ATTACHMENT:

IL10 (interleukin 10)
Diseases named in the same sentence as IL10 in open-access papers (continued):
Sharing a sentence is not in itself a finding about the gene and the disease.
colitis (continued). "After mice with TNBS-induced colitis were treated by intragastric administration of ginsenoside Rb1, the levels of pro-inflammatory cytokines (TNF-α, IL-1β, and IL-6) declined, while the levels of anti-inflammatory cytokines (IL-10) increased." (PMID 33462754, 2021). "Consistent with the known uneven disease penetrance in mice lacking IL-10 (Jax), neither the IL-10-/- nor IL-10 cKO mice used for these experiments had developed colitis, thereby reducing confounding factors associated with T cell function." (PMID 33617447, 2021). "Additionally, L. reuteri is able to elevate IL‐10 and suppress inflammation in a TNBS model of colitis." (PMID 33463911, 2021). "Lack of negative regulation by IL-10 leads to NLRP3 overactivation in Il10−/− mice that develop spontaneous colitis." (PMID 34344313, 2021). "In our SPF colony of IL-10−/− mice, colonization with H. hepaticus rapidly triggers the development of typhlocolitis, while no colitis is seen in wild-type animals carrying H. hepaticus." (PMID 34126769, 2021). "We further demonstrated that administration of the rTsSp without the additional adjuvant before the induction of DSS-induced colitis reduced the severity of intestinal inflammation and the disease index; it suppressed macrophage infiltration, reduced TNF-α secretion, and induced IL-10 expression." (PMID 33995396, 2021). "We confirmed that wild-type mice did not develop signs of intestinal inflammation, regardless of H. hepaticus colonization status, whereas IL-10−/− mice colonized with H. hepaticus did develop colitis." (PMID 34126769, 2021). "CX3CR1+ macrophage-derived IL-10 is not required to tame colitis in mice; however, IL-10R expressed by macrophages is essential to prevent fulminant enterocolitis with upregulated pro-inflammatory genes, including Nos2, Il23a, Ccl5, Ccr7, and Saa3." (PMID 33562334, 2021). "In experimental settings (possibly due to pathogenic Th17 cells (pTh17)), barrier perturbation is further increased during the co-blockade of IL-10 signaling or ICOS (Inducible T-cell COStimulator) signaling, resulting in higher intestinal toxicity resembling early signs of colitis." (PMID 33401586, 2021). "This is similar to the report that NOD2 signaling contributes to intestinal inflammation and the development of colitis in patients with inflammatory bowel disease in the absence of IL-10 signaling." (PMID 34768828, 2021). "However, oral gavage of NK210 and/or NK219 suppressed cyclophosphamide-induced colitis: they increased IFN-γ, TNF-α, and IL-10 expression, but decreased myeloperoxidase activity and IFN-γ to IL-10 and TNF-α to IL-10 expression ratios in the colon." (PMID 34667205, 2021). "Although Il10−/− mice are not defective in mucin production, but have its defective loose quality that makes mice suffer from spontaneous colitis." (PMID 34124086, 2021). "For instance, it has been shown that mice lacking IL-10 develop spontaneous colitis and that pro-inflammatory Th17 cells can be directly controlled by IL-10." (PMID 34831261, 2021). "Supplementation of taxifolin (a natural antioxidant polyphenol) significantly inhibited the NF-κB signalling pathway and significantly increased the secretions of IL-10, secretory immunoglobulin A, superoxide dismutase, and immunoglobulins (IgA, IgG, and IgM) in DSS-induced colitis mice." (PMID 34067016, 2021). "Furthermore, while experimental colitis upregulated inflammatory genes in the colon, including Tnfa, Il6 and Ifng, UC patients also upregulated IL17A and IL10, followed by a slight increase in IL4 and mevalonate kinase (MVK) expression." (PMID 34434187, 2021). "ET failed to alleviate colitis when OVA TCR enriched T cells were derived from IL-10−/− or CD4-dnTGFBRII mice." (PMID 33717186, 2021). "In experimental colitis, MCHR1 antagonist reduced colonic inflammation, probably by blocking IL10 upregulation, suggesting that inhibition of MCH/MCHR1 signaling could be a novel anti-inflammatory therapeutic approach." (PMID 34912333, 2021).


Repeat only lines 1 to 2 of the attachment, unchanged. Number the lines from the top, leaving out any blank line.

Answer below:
IL10 (interleukin 10)
Diseases named in the same sentence as IL10 in open-access papers (continued):